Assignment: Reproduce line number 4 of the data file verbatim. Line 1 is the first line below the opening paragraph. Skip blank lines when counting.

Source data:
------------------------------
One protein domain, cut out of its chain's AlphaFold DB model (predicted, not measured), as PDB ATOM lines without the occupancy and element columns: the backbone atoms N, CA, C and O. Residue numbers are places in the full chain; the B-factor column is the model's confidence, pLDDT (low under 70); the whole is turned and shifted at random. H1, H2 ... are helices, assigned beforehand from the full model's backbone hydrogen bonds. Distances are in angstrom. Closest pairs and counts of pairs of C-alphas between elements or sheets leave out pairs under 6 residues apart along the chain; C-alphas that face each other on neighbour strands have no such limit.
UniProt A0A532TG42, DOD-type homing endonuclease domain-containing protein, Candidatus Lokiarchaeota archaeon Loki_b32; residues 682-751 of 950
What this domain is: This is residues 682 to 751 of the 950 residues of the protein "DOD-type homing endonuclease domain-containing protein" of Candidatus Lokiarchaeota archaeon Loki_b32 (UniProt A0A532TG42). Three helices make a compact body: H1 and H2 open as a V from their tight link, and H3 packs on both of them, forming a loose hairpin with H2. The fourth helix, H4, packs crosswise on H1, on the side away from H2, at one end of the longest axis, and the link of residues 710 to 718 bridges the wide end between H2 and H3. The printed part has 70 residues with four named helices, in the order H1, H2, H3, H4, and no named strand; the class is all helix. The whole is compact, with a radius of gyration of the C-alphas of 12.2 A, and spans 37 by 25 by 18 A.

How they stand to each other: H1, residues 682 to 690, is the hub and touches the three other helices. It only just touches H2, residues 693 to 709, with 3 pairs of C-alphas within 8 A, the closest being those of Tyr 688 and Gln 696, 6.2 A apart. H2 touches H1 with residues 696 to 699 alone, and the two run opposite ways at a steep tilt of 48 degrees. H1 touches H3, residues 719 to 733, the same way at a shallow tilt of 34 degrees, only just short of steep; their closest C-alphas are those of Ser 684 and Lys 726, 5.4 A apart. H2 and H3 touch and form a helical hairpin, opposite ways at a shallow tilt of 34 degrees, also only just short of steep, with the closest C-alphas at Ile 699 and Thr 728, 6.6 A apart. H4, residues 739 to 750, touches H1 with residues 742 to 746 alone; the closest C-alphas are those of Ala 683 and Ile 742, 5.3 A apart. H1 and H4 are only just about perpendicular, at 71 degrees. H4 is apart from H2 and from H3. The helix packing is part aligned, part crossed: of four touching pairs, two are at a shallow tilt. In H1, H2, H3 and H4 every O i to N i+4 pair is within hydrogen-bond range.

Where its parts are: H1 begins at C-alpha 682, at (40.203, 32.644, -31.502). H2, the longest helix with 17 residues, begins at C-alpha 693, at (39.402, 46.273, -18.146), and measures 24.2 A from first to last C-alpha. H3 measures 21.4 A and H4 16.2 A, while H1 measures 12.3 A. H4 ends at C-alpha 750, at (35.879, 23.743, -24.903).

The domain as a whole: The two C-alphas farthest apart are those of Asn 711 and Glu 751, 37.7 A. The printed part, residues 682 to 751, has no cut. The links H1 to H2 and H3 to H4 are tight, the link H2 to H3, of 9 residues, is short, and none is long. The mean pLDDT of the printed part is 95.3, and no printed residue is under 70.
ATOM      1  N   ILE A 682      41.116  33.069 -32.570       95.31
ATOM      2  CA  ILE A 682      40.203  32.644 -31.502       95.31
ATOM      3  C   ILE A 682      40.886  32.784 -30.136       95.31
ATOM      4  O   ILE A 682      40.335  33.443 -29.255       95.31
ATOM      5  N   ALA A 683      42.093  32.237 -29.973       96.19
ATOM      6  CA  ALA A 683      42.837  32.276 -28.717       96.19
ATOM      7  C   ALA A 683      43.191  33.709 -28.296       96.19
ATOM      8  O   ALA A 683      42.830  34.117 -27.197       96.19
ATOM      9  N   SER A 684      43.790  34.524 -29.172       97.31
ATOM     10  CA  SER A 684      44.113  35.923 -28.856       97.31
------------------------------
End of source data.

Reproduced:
Where its parts are: H1 begins at C-alpha 682, at (40.203, 32.644, -31.502). H2, the longest helix with 17 residues, begins at C-alpha 693, at (39.402, 46.273, -18.146), and measures 24.2 A from first to last C-alpha. H3 measures 21.4 A and H4 16.2 A, while H1 measures 12.3 A. H4 ends at C-alpha 750, at (35.879, 23.743, -24.903).